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Steve Forbert is looking back at a 35-year career under the radar

An otherwise intelligent acquaintance of mine recently hooked a thumb over his shoulder at a nearby poster advertising the upcoming Tucson performance of singer-songwriter Steve Forbert. This fellow, in a manner most waggish, asked, "He still around?"

The truth is, Forbert never went away.

It's possible, however, that the music-industry hoopla accompanying Forbert's initial success in the late 1970s has made his long-running and more-than-respectable career since then seem a little underwhelming. With the appearance of his 1978 debut album, Alive on Arrival, Forbert was just one of many artists to be proclaimed "the new Dylan." Such burdensome buzz followed him for a while, especially when he was in the eye of the storm a year later with the bona fide hit song "Romeo's Tune."

By the time his third album, Little Stevie Orbit, was released, snotty music-bizzers were citing Forbert's unrealized potential, simply because he wasn't making pop hits and earning money for fat-cat executives.

But this is a guy, let's remember, who's made 14 good-to-great studio albums (not to forget several live recordings) and who's carved out a reputation as a talented, reliable artist adept at folk, country, rock, blues and R&B. From an artistic point of view, Forbert simply got better and better over the years, especially during his first comeback, with the albums Streets of This Town (1988) and The American in Me (1992). His most recent disc, last year's heartache-stricken Over With You, ranks among his best.

Now it's 35 years since Forbert's debut, and his first two albums, Alive on Arrival and Jackrabbit Slim, were released last week as a two-CD package. A tour promoting it brings Forbert to Tucson for a solo acoustic performance Friday, April 5, under the stars in the courtyard at Plaza Palomino. It's part of the Rhythm & Roots concert series. He'll perform Alive on Arrival in its entirety, and then complete the concert with tunes from throughout his career. But first, there's a Japanese tour.

Reached on the phone before embarking for Asia, Forbert recalled the heady days of his early career.

Born in Meridian, Miss., he moved to New York City at 21. He has mixed feelings about the adulation he received there during his early 20s.

"I'm really a bit of a schizophrenic in relation to that fame. Part of me really didn't like being so recognizable all over the place. You're always suspicious of that kind of attention, and I don't like the pressure. You can't go somewhere and just have lunch. People feel like they just instantly know you. They feel like they have an impression of what you are like, and in many ways it's just like a job."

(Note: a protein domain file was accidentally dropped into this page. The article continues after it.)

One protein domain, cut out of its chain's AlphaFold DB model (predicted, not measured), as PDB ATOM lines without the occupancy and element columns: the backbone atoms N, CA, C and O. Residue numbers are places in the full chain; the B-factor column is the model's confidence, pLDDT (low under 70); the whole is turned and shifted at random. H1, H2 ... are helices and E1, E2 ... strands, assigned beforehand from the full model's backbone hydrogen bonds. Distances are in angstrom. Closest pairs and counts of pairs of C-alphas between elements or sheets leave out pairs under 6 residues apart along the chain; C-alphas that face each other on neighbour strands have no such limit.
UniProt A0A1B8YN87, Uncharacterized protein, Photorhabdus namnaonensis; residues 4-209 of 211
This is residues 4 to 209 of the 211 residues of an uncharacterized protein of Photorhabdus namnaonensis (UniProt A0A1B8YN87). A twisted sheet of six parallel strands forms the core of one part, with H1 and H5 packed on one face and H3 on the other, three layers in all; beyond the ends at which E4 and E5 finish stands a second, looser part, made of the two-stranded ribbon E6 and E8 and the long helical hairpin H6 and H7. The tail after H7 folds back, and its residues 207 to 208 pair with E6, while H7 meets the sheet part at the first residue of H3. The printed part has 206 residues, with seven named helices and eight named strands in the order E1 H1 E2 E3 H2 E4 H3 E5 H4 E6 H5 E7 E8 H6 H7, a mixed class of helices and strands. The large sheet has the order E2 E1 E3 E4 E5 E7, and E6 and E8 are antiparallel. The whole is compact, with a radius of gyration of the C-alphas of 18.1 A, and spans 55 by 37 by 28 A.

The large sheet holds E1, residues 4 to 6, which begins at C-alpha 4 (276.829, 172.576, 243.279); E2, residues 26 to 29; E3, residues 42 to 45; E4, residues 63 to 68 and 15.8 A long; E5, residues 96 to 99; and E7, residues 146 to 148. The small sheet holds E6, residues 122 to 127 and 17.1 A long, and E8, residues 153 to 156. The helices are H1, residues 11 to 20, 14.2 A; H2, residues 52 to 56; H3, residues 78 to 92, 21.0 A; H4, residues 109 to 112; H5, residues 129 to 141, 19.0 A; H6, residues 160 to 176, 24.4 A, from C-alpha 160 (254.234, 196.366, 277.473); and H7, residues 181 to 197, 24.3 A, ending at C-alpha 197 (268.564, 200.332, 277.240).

But that fame gave him the opportunities to make music and establish himself as an artist, and it gave him attention that furthered his career, even when he was dropped by his record label.

"Of course, if there wasn't that level of interest in those records, I wouldn't be able to do the things I have done, or to enjoy all the sort of stuff I have experienced. The part of me that wants a real career should be able to accept the fame things and should be happy with what I've got now. I realize that I have been doing what I like doing."

While still in Mississippi, Forbert, like many kids, played as a teenager in many a local band. He'd discovered in himself an aptitude for music at an early age.

"It goes way back. I just had an intuitive thing about songs when I was really young. I could run them through my head from start to finish after I heard them just a couple of times. And then, when the Byrds hit with 'Mr. Tambourine Man,' I just went over the edge. That was when the merry-go-round stopped for me, and I got on it."

Forbert is stymied when asked to compare that portrait of a budding artist with the journeyman musician he has become.

"That's an almost impossible question to answer. I'm 58, and I have changed a great deal. But I am still the same person, which I suppose applies to anybody. I feel really engaged and involved in life, but it wasn't like that wasn't the case then.

"I have three kids now, and anybody is gonna go through changes. We've been through the credit wars, the great recession, the digital revolution. I couldn't describe to you how that has changed me, my work and society."

The nature of singer-songwriters is that they create material that is personal, sincere and sometimes autobiographical. But few listeners in the 21st century are naive enough to assume that whenever an artist, say Steve Forbert, sings in the first person, it's about him.

Forbert has often written from a personal point of view, although he leaves the question of which songs are autobiographical open to the interpretation of the listener.

"That's part of the nature of songwriting and being a singer. A lot of that really just goes with the territory. A lot of my life is indeed in it. Some of the songs on Over With You, such as the title song, I would definitely say it reflects events in my life. And I wouldn't want to go through that again."

Some of Forbert's music directly reflects his life, some draws from general storytelling and some of it results from using personal experiences as the basis for a broader mythology. Either way, he hopes it has resonance for the listener.

"A lot of the lyrics are written in such a way that they can be more anonymous. Then you add a melody and make the song accessible, and it has echoes that are more there for the listener. A lot of me comes through, but it's made to reflect a lot of the listener, too. I don't think in terms of these being directly a slice of my life in most of these songs. That's one of the reasons I love this folk-singing thing."

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